While those '05 numbers are great (15-8, 3.38 ERA), it was the work Beckett did two years before then that was likely lingering most in the minds of the Sox front office.
In the 2003 World Series against the Yankees, the entire world witnessed a 23-year-old kid limit the Bronx Bombers to just two runs on eight hits over 16 1/3 total innings while striking out 19. In one of the most memorable Series moments since 2000, folks across the country can still picture the hurler tagging out Jorge Posada for the final out of the clinching victory — a game in which Beckett spun a five-hit, complete-game shutout against Derek Jeter, Jason Giambi, Bernie Williams, Hideki Matsui, Alfonso Soriano and the rest of Joe Torre's stacked lineup.
On a far lesser scale, it's that Josh Beckett that both the pitcher and Red Sox Nation are in need of come Tuesday night in Cleveland and beyond.
While comparing a World Series tilt to Game 4 of a regular season is tough to comprehend, knowing Beckett's situation and the expectancies of this Sox squad isn't. Beckett, who was considered the ace of this staff just one year ago, is now the No. 4 starter. The righty went just 6-6 with a 5.38 ERA in 21 starts last summer, and many are skeptical that the flamethrower won't be able to bounce back to his normal 16-win self.
The team is off to a historically awful start to the season following a historically hyped up offseason. Newcomers, veterans, pitchers, batters and almost everyone in between struggled in Texas over the weekend. Although it was a three-game sweep by the reigning AL champs, it has already become a "wait till next year" kind of April for many Tobin-bound Bostonians.
As for Beckett, he can get off on the right foot and win his fans back — and that's why his first start of the year, in the Sixth City against the Indians, is so important. The pissed-off Texan, who used to throw high and tight before barking at players who would stare him down or lollygag around the bases, has been MIA for far too long, according to most fans.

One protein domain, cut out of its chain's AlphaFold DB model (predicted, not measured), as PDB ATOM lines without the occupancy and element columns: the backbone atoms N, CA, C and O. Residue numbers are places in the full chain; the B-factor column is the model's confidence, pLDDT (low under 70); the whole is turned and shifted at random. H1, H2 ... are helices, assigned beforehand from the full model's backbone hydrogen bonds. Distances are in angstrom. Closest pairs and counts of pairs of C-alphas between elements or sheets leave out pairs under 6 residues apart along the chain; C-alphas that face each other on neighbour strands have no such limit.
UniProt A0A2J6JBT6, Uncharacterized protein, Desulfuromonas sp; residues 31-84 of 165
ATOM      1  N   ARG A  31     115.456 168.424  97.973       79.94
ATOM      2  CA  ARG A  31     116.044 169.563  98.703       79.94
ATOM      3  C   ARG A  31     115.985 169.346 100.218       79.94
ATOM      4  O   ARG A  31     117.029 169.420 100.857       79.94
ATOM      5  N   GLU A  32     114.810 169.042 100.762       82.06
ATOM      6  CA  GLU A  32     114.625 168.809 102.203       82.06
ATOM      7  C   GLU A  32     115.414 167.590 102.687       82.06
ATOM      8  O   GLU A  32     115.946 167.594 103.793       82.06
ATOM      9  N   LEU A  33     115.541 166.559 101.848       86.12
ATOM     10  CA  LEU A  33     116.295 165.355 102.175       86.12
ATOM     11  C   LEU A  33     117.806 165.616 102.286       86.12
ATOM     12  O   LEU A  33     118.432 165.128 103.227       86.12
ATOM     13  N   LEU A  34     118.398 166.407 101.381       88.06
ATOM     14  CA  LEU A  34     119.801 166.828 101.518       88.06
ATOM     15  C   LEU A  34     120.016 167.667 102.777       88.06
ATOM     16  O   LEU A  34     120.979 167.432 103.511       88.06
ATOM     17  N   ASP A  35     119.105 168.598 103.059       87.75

As if Beckett needed more motivation to come out firing in Cleveland, the righty has an interesting history with the Tribe, who are one of just three American League teams to have a winning record against the hurler. Beckett is just 3-4 with a 5.56 ERA in seven career starts against Cleveland, but two of those wins came in the 2007 ALCS when he allowed just three runs over 14 innings while striking out 18.
His third career win over the Tribe came last summer in a heated August battle at Fenway when he had arguably the best game of a shaky 2010 season.
In that win, Beckett went eight innings and allowed just one run on three hits. He struck out eight and walked zero but he also sparked some controversy by plunking Shelley Duncan (who went 4-for-5 against John Lackey the night before) in the first inning and Shin-Soo Choo (three batters after Lou Marson led off the inning with a homer) in the third. After he hit Choo in the third, not a single Indian would reach base the rest of the evening. The pitcher's night ended in the eighth when the benches cleared after Adrian Beltre was thrown at and Beckett had to be separated from Duncan.
On Tuesday, Beckett can not only get the Sox back on track with the ferocity he displayed on that cloudy August night, but he can also prove to the Nation that he's officially back and raring to go for a spirited campaign. Beckett was brought on board for gutsy starts — Yankee Stadium series finales, playoff clinchers, late-season must-wins and skid-busting performances. What better time than now to get the old ace back?
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